So, You Want to Work with Animals?
1 Choosing a Career Working with Animals
Congratulations on picking up a book about working with animals. Animals are a huge part of every person’s life. From the foods we eat to the clothes we wear, from the simple joy of owning a pet to the complexity of fighting on the battlefield, animals are our companions, coworkers, assistants, and fellow travelers on this planet we all call home.
Why did you pick up this book, open it, and start reading? If your answer is, “Because I love animals,” awesome! That’s step one. But almost everyone loves animals, and those who don’t love them probably really like them but don’t want to take on the responsibility of owning or caring for them.
You LOVE animals. Great start. But . . . are you obsessed? Are you captivated by every dog or cat you see? Intrigued by herds of cows or horses? Fascinated by fish or whales? Does seeing an animal in need stir you to action? Do you get goosebumps just thinking about ways to protect animals in the wild? Does finding a cure for animal diseases drive you to take harder and harder science classes? Does the idea of extinction make your heart sink to your knees?
If you can answer YES! to any of those questions, or you feel that you are heading in the direction of a yes answer, then pursuing a career working with animals may be right for you.
World Leaders Have Pets Too
Barack Obama, former president of the United States, adopted a Portuguese water dog named Bo. A few years later, while still in the White House, he and his family adopted another dog named Sunny.
Bhumibol Adulyadej, former king of Thailand, had a dog named Thong Daeng, meaning “Copper,” that was rescued from the streets of Bangkok. During the king’s reign, he encouraged his people to adopt street dogs.
Theresa May, the prime minister of the United Kingdom, has a cat named Larry. Larry holds the official title of Chief Mouser to the Cabinet Office. When a prime minister leaves office, he or she also leaves the house at 10 Downing Street in London. The cat, however, stays.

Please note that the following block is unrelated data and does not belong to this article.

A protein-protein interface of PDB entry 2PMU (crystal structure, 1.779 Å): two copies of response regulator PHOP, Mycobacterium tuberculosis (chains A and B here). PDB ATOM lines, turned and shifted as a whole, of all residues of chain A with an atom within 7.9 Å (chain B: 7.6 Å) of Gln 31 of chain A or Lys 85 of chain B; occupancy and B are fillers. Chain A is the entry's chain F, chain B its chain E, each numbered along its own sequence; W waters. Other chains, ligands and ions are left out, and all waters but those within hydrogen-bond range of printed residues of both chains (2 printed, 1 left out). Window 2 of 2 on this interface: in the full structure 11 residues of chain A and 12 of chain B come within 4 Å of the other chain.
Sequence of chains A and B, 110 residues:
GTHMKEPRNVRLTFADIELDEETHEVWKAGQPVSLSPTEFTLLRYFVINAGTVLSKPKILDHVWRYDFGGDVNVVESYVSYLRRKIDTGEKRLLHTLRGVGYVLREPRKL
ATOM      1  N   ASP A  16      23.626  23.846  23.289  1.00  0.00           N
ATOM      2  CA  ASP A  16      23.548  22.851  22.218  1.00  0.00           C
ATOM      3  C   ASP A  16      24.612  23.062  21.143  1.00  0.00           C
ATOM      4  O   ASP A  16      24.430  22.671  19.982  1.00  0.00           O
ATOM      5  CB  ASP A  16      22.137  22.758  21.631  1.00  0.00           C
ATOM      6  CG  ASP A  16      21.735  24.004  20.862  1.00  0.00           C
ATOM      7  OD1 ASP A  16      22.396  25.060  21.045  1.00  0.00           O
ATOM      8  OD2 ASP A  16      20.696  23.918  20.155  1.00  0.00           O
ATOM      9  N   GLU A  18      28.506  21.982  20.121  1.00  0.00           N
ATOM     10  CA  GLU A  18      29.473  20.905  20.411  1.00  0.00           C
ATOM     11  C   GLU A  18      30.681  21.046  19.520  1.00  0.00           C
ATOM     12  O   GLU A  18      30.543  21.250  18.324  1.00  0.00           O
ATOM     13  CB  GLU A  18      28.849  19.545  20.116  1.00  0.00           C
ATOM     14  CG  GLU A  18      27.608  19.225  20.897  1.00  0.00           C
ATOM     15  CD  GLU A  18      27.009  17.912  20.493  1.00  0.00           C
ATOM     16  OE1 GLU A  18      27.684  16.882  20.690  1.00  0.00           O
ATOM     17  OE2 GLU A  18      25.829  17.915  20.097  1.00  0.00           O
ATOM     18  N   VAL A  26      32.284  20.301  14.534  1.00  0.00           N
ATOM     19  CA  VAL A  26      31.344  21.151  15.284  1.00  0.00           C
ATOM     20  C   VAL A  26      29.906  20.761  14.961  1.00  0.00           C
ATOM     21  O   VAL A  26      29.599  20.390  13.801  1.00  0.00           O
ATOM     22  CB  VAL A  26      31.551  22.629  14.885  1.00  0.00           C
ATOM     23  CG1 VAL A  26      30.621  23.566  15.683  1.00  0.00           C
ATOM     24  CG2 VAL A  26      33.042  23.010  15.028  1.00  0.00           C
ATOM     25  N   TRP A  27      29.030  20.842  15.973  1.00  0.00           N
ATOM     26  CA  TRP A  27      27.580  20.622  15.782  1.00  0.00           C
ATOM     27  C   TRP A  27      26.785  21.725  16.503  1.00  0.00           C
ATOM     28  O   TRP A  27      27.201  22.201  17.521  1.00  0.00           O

Elizabeth II, the queen of England, loves Welsh Corgis and has owned over thirty of them during her reign.
Akihito, emperor of Japan, has a goby fish. He is an ichthyologist and has published dozens of peer-reviewed papers on fish biology. In 2006, fellow researcher Doug Hoese from Australia named his newly discovered fish Akihito in honor of his friend.
Vladimir Putin, the president of Russia, has a black Labrador named Koni. The dog was a gift from the General of the Russian Army.
Claude Bourgelat (1712–1779), Founder of the World’s First Veterinary Schools
Claude Bourgelat was born on March 12, 1712, in Lyon, France, during the reign of Louis XIV. His father was a nobleman, and as his son, Bourgelat received an excellent education and was expected to pursue a career in law. After some time as a lawyer, he lost his focus and turned his attention to horses. Before long Bourgelat was considered the best in the nation at training and riding them. He was named the grand equerry of France and became director of the Lyon Academy of Horsemanship when he was only twenty-eight years old. The Lyon Academy was a school where young men studied horseback riding, music, math, manners, and swordsmanship.
Bourgelat soon realized that his knowledge of horse anatomy and health issues was sorely lacking, so he set out to learn as much as he could from two Lyon surgeons. Ten years later, in 1750, his book, Élémens d’hippiatrique ou nouveaux principes sur la connoissance et sur la médecine des chevaux (Elements of the Principles of Veterinary Art, or, New Knowledge about Medicine and Horses), was published.
The book detailed all his research into horses—research based on his own observations and experiments. The book earned him a place in the Academy of Sciences, a society that was leading the way in scientific study in Europe. In the preface, Bourgelat wrote, “Those who intend to [acquire skills
in veterinary art] will not be able to acquire a sufficient degree of education . . . [since] we do not have schools for teaching.”1
It was clear that the idea of starting a veterinary school was already on his mind.
Over the next decade, it became clear to Bourgelat that educated veterinarians were needed. Thousands of cattle in herds across the country were being destroyed by a disease known as the cattle plague. It was also a time when the health of the nation’s horses was critical to maintaining a powerful army and the nation’s security. He convinced the government of King Louis XV that the nation needed a school of veterinary medicine, and he received the money to start one.